A Rowhouse Is Reborn

Contractor invests money -- and plenty of sweat -- to restore South Baltimore home

September 29, 2006|By Marie Gullard | Marie Gullard,SPECIAL TO THE SUN

A rowhouse is reborn

Contractor invests money - and plenty of sweat - to restore South Baltimore home Four years ago, Andy Totz purchased a century-old, two-story rowhouse in the 1400 block of S. Hanover St.

Totz, the 39-year-old owner of Hawkeye Construction Co., was intrigued by the challenge of restoring a house that had seen better days. He paid $140,000 and then poured another $200,000 - and plenty of sweat - into the former rental property.

"I gutted half the house, rebuilt, then added on," he said. "I'd work on the weekends."

The house has irregular dimensions - the result of its wedge-shaped lot. Fourteen feet at the front, it widens to 16 feet at the kitchen addition. A large backyard is a spacious 30 feet wide and includes a patio area, along with a guest suite atop a two-car garage.

Totz moved into his self-proclaimed "bachelor pad" two years ago, but gave up that status when he married in January.

"I didn't have much to do with the house," said his wife, Marci Totz. "My job was to decide what color we [should] paint the walls."

The house's design and d?cor are rustic modern, with exposed brick walls in the living room, and cherry doors and kitchen cabinets.

There is a sleek, clean appeal in the kitchen, marked by the contrast of cherry counters, cabinets, and stainless steel appliances. A 12 1/2 -foot island is set off by a polished granite countertop. An ornately stenciled tin ceiling is framed in wood, giving the appearance of a tray ceiling. An added embellishment is the placement of lamps within the molding, which casts a soft glow onto the tin.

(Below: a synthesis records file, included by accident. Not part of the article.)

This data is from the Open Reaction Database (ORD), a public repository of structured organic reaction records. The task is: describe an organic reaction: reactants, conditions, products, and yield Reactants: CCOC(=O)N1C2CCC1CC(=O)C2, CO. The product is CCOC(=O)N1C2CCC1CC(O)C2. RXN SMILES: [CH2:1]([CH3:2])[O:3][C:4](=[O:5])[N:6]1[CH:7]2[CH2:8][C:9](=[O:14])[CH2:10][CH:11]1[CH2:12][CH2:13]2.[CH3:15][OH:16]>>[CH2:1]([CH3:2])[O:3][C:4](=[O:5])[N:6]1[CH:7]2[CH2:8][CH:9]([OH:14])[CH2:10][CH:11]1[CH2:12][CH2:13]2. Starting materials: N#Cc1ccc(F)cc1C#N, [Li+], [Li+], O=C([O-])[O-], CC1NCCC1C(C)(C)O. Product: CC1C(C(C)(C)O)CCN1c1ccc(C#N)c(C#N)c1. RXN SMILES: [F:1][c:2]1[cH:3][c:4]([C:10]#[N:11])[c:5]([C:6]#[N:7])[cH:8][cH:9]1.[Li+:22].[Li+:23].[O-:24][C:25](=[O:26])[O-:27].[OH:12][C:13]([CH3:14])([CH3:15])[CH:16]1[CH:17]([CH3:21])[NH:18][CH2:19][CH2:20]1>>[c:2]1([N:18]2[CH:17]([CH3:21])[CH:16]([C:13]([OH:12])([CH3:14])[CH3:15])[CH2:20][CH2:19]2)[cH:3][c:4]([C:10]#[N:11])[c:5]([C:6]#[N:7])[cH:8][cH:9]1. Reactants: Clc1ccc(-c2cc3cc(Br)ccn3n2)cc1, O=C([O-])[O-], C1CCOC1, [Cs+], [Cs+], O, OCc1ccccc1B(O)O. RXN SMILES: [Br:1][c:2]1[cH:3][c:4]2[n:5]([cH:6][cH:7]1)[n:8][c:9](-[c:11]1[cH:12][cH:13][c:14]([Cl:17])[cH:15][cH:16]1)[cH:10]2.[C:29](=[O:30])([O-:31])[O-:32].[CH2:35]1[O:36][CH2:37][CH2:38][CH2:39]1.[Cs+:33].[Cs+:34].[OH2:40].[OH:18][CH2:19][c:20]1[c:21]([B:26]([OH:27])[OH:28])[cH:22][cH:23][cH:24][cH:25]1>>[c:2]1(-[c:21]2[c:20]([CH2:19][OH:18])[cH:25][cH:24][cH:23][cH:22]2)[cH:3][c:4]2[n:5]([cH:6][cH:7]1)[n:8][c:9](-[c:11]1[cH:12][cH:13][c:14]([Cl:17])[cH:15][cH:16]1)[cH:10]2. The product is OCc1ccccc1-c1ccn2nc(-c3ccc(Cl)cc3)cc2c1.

An authentic Coca-Cola cooler from the '30s serves as a food storage bin for Maggie, the couple's large dog.

"Andy finds a lot of things in the houses he renovates," Marci Totz remarked in reference to the cooler. "Recycling is a wonderful thing."

Other finds include four stained-glass transoms that hang on the living room walls as well as an 8-foot wood armoire. An overstuffed, pub-style sofa covered in sage green duck cloth sits in the center of the room in front of a credenza and high-definition TV.

"These stair treads are from old floor joists," Andy Totz remarked, indicating the open staircase supported by steel beams.

A flight down leads to the finished basement, or what his wife calls "the man cave."

Gray stone veneer covers the walls there, and a pair of black leather easy chairs accompanies a red leather club-style sofa for relaxed seating before a 110-inch-screen TV. A fully stocked cherry bar is outfitted with refrigerator and sink.

Upstairs is the master suite with huge marble bath and shower, as well as a guest room at the end of a long hall. A guest bath and utility room are off the hall, behind cherry doors.

The third-floor addition is filled with exercise equipment and has an additional powder room. Outside stairs from the second floor roof lead to a deck atop the third floor that on a clear day affords a vista well into western Baltimore County.

"Everything is close by down here, and there's so much change in the works," Marci Totz said of the neighborhood. "I'm president of the South Baltimore Improvement Committee, and the key is to get involved."

The couple have no intention of leaving their renovated dream home filled with "leftovers" from refurbished houses all over the city.

"If we need to see country, we'll drive out on the weekends," said Andy Totz.

Baltimore Sun Articles
|
|
|
Please note the green-lined linked article text has been applied commercially without any involvement from our newsroom editors, reporters or any other editorial staff.